Michael KreponTeam B

Thankfully, I have never laid eyes on plans to fight a nuclear war. The biggest advantages to not knowing these plans are that my sleep habits and powers of analysis have not been further impaired. Knowledge is usually a good thing, but knowledge of nuclear targeting plans can be a hindrance — if this material is taken as gospel. On most topics, strategic analysts load up on caveats, but doctrine and targeting tend to be taken literally — mostly by Hawks, and sometimes by Doves, depending on whose doctrine is under scrutiny. Serious readers of doctrine gravitate toward worst cases, where they keep company with analysts who dwell on the results of computer-driven, nuclear war-fighting campaigns.

Granted, doctrine is important because very bad things can happen. In which case, it’s a good thing to have a sense of an adversary’s plans. On the other hand, reading doctrine and classified material about nuclear war can fog analytical skills — when analysts forget that national leaders have consent rights to implement these plans. Up until now, leaders of all different stripes and political persuasions have done their utmost to not implement nuclear war-fighting plans during harrowing crises.

The most prominent case of the uses and misuses of doctrinal literalism is probably the Team B exercise in 1976 – CIA Director George H.W. Bush’s parting gift to the incoming Carter administration.

It’s not easy for the intelligence community to assess what adversaries are doing. Goldilocks assessments that are “just right” are unheralded. There can, however, be hell to pay if the IC under-estimates an adversary’s nuclear capabilities. Then, typically, compensatory actions and assessments follow. In the 1970s, the CIA tended to underestimate the growth of Soviet programs. In the 1980s, it overestimated the Soviet threat – most embarrassingly, when the USSR was coming apart at the seams. Not surprisingly, Team B’s assessment was the pivot point between estimates that were too cold and then too hot. Over-estimating an adversary’s nuclear capabilities is usually safer as a career move than under-estimating them.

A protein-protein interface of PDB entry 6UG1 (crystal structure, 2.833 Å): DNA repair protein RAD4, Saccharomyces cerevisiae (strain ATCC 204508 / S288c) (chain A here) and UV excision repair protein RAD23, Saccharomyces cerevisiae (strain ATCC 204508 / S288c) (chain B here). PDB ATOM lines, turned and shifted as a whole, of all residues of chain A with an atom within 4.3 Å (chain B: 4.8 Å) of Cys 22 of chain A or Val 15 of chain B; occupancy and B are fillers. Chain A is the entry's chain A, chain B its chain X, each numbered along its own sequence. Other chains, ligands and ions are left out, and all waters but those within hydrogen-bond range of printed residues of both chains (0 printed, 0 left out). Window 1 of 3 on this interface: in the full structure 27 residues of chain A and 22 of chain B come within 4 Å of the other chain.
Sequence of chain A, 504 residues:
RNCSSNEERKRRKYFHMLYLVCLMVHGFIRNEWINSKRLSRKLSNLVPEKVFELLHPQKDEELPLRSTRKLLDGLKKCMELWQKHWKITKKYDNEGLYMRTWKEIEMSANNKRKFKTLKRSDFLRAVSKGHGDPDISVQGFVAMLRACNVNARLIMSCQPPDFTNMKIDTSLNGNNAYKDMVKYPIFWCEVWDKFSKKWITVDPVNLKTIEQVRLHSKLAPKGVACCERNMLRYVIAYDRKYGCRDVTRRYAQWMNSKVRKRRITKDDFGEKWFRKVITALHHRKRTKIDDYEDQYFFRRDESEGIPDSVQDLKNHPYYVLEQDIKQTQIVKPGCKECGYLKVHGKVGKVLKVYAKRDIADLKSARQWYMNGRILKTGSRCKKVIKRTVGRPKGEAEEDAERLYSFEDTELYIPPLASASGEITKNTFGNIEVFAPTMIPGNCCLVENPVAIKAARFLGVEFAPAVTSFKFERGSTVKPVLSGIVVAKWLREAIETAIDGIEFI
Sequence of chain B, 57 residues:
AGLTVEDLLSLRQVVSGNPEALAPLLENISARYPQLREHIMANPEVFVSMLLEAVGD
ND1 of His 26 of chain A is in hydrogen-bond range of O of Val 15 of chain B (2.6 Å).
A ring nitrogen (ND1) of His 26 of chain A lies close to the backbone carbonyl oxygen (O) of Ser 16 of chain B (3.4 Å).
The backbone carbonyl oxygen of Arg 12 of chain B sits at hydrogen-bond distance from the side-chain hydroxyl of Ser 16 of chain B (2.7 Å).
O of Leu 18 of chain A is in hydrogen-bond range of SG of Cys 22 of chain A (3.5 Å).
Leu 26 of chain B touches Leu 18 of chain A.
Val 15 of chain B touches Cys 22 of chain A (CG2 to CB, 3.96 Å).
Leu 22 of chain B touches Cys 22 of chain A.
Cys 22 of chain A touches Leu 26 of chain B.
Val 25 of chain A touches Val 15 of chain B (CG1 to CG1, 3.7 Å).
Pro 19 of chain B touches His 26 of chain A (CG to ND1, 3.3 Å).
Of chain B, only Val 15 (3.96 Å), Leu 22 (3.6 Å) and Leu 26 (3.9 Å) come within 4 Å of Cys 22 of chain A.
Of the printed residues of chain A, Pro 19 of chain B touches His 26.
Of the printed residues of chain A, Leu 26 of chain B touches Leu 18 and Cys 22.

During the presidency of Gerald R. Ford, critics of the SALT I accords zeroed in on the National Intelligence Estimates of Soviet strategic forces. Leading figures in what famously became the Committee on the Present Danger called for a hard look at and a fresh scrub of these estimates. [Digression: In my recollection, this campaign was much harsher than the reaction to the 2007 NIE on Iran’s nuclear program that judged, “with high confidence that in fall 2003, Tehran halted its nuclear weapons program.” This NIE made an important corollary judgment, “with moderate-to-high confidence that Tehran at a minimum is keeping open the option to develop nuclear weapons.”]

President Ford tacked to the right. He disavowed the word “détente” and backed away from a SALT II agreement. He consented to a competitive intelligence estimate of the CIA’s in-house “Team A” assessments. CIA Director Bush selected for this assignment outsiders not known for underestimating the Soviet threat. Team B was led by Soviet historian Richard Pipes. It included Gen. Danny Graham, William Van Cleave, Paul Nitze and Paul Wolfowitz.

The Team B assessment has been declassified. For a more flavorful summary of the proceedings, I recommend an essay by Richard Pipes, “Why the Soviet Union Thinks it Could Fight and Win a Nuclear War,” which appeared in the July 1977 issue of Commentary. Here’s a sampler:

“The predisposition of the American strategic community is to shrug off this fundamental doctrinal discrepancy. American doctrine has been and continues to be formulated and implemented by and large without reference to its Soviet counterpart. It is assumed here that there exists one and only one ‘rational’ strategy appropriate to the age of thermonuclear weapons, and that this strategy rests on the principle of ‘mutual deterrence’…

It is my contention that this attitude rests on a combination of arrogance and ignorance; that it is dangerous; and that it is high time to start paying heed to Soviet doctrine, lest we end up deterring no one but ourselves. There is ample evidence that the Soviet military say what they mean and usually mean what they say…

[The U.S.] middle class, commercial, essentially Protestant ethos is absent from Soviet culture… The Communist revolution of 1917… in effect installed in power the muzhik, the Russian peasant. And the muzhik had been taught by long historical experience that cunning and coercion alone ensured survival…